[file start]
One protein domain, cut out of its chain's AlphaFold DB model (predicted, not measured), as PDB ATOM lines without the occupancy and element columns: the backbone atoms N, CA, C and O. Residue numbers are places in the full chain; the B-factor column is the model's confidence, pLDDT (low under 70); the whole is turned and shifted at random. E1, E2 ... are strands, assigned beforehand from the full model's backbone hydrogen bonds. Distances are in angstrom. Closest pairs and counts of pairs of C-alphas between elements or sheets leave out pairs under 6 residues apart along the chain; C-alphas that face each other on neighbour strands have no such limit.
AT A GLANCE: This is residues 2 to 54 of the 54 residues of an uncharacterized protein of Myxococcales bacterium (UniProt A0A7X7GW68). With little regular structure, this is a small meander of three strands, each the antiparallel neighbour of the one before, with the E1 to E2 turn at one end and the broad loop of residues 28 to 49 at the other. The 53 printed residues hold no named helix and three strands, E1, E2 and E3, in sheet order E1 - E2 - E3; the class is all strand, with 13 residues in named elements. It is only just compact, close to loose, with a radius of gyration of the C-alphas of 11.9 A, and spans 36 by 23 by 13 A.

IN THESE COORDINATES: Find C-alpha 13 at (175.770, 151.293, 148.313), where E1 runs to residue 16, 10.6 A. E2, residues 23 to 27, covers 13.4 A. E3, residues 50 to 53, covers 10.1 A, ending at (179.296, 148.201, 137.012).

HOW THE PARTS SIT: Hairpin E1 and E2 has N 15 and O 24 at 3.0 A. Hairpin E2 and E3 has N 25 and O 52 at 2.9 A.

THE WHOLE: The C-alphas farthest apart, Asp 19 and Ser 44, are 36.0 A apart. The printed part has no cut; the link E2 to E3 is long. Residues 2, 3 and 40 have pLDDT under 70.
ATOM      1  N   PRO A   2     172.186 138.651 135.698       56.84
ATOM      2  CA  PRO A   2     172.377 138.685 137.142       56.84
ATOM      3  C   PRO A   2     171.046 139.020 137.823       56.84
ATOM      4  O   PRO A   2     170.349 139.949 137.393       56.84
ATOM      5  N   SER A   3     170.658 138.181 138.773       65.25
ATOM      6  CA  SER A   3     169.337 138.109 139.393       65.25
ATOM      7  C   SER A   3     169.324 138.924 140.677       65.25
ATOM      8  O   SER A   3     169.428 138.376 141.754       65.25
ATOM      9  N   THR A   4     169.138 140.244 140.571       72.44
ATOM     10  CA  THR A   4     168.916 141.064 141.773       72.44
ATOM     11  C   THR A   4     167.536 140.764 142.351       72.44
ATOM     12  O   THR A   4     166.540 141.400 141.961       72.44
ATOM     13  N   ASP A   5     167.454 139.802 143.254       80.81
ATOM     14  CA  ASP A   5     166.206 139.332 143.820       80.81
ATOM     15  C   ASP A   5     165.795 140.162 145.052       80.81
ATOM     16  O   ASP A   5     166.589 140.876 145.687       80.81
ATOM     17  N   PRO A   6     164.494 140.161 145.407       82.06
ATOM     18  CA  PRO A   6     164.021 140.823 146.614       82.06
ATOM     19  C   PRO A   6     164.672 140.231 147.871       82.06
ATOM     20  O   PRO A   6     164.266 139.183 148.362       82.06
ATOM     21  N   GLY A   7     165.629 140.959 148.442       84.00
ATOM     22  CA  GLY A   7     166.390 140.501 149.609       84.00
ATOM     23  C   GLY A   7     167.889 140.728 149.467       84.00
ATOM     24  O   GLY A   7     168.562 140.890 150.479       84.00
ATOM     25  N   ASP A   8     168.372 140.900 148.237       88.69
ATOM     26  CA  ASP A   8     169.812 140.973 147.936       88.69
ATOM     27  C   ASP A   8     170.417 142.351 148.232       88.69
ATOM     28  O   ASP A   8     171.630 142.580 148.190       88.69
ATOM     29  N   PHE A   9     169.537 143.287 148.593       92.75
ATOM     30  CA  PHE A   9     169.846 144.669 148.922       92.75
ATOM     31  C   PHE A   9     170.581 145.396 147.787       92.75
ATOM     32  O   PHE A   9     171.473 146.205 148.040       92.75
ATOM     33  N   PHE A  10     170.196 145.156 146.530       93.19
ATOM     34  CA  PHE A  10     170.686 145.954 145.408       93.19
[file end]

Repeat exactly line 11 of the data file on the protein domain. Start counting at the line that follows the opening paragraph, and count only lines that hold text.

ATOM      7  C   SER A   3     169.324 138.924 140.677       65.25